“It’s almost like a tease, he’s seeing all these kids around him,” she said of her former neighbor. “It exacerbates the feelings of him being with children.”
There are six registered sex offenders living in Southborough, Moran said, with two classified as “Level 3,” meaning they’re considered most likely to reoffend.
Only 10 percent of Southborough does not fall within 1,000 feet of a school, day-care center, playground, or other areas covered by the bylaw, greatly limiting where sex offenders can reside, Moran said.
“That’s one of the consequences of their mistakes, and overwhelmingly Town Meeting felt that was justified,” said John Rooney, chairman of the Southborough Board of Selectmen.
Reinstein, however, calls the limitation something else.
“It’s banishment,” Reinstein said. “It means you can’t live in the entire town, and that in turn concedes the authority of one town to determine sex offenders have to live elsewhere.”
Other area communities with similar restrictions include Ashland, Framingham, Hopkinton, and Marlborough.
Natick does not restrict where sex offenders can live, but a 2009 bylaw prohibits them from loitering at youth athletic events.
Many communities with residency restrictions, including Southborough, also prohibit sex offenders from visiting places where children or those with disabilities may congregate.
In the ACLU’s lawsuit against Lynn, the organization said the ordinance bans approximately 200 sex offenders from living in 95 percent of the city.
Reinstein said residency restrictions are counterproductive because they encourage offenders who can’t find affordable housing to stop registering their addresses with police and to leave their families, which means they become harder to monitor.
“They’re less likely to commit other crimes if they’re in a stable environment,” he said.
Willoughby, however, calls Reinstein’s contention “an excuse.”
“I don’t think they’re trying hard enough to find a place to live,” she said.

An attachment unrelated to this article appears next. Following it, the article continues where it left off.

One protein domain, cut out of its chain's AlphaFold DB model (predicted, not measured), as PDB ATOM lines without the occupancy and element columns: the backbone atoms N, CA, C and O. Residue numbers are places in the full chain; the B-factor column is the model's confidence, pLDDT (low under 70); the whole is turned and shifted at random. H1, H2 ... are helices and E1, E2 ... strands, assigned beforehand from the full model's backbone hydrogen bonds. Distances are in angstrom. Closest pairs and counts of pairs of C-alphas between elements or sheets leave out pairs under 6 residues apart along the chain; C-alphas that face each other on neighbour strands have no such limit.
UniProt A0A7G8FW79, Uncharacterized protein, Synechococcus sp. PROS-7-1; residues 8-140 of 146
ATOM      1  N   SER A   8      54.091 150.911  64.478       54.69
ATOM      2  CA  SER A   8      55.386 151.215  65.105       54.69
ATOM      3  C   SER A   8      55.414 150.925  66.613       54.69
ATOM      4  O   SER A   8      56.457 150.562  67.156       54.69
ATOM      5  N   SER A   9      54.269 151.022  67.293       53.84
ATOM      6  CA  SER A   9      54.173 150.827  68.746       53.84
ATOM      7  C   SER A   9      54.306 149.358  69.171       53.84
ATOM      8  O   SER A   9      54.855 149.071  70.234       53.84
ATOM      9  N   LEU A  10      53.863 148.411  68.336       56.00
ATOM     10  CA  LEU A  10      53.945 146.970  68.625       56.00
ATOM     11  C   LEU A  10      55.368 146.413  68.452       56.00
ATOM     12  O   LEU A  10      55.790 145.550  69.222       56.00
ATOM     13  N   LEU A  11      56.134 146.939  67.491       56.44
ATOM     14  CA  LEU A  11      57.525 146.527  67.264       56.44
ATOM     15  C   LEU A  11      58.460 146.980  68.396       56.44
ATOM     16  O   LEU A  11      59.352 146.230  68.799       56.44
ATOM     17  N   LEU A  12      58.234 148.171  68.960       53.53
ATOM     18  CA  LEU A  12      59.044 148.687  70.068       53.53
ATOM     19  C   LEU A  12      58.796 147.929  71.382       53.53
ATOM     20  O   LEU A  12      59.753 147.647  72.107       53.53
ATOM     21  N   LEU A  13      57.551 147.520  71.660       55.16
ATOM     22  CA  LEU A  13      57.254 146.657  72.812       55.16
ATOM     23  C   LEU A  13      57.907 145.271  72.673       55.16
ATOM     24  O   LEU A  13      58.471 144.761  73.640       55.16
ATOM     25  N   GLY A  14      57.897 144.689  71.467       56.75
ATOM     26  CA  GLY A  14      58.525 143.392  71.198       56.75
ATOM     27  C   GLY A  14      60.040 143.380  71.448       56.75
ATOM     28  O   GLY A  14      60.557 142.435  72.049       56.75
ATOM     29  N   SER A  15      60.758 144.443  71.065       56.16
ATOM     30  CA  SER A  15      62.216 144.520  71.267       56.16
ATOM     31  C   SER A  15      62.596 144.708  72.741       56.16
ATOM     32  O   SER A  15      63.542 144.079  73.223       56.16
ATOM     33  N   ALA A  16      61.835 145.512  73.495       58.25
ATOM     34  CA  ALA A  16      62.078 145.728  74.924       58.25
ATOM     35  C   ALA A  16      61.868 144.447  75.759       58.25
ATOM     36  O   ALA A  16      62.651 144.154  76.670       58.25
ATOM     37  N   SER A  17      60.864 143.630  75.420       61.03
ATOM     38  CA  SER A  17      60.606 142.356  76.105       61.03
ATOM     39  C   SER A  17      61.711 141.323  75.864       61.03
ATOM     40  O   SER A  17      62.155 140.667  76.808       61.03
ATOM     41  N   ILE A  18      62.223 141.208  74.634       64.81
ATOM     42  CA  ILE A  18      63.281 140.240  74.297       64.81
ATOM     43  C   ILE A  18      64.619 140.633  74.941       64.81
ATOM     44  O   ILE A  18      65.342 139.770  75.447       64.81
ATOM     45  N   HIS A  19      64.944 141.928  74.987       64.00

The ACLU’s lawsuit against Lynn represents five unidentified plaintiffs who are sex offenders, one of whom is developmentally disabled and became homeless after the city started enforcing the ordinance in November. Lynn opted to put the ordinance on hold while the lawsuit, which was filed in the spring, is pending, according to city attorney James Lamanna.
Under state law, Attorney General Martha Coakley’s office ascertains whether town bylaws are legal before they can be implemented. The agency does not have the same responsibility for city ordinances.
Coakley’s office ultimately approved Southborough’s 2008 bylaw, but Assistant Attorney General Kelli E. Gunagan disapproved two initial portions of it, regarding loitering and arrest.
In a letter to the town clerk, Gunagan wrote Southborough’s definition of loitering was “unconstitutionally vague,” which could “promote arbitrary enforcement.” Gunagan also removed a portion of the law that would have allowed Southborough police to arrest violators under the theory they were disturbing the peace.
On Oct. 10, Gunagan reviewed a sex offender residency restriction recently approved by the Western Massachusetts town of Charlemont. The bylaw was approved, but with lengthy warnings that it could be challenged in court.
“A byaw that effectively bans sex offenders from being within the town of Charlemont, or substantial portions thereof, might be the subject of a due process or other constitutional challenge in court,” Gunagan wrote. “Charlemont’s bylaw might be seen as an effort to avoid what a court might characterize as the town’s shared burden of accommodating sex offenders.”
Rooney, the Southborough selectman, said he is not worried about a legal challenge of his town’s bylaw.
“If someone wants to litigate that, I think you can make an argument of proximity to sexual recidivism,” Rooney said, and noted that the overwhelming majority of comments from town residents “have been in support of the bylaw.”
“At some point in time it may be deemed unconstitutional,” said Moran, the town’s police chief. “But until that point, we have to uphold the bylaw.”
Dan O’Brien can be reached at email@example.com.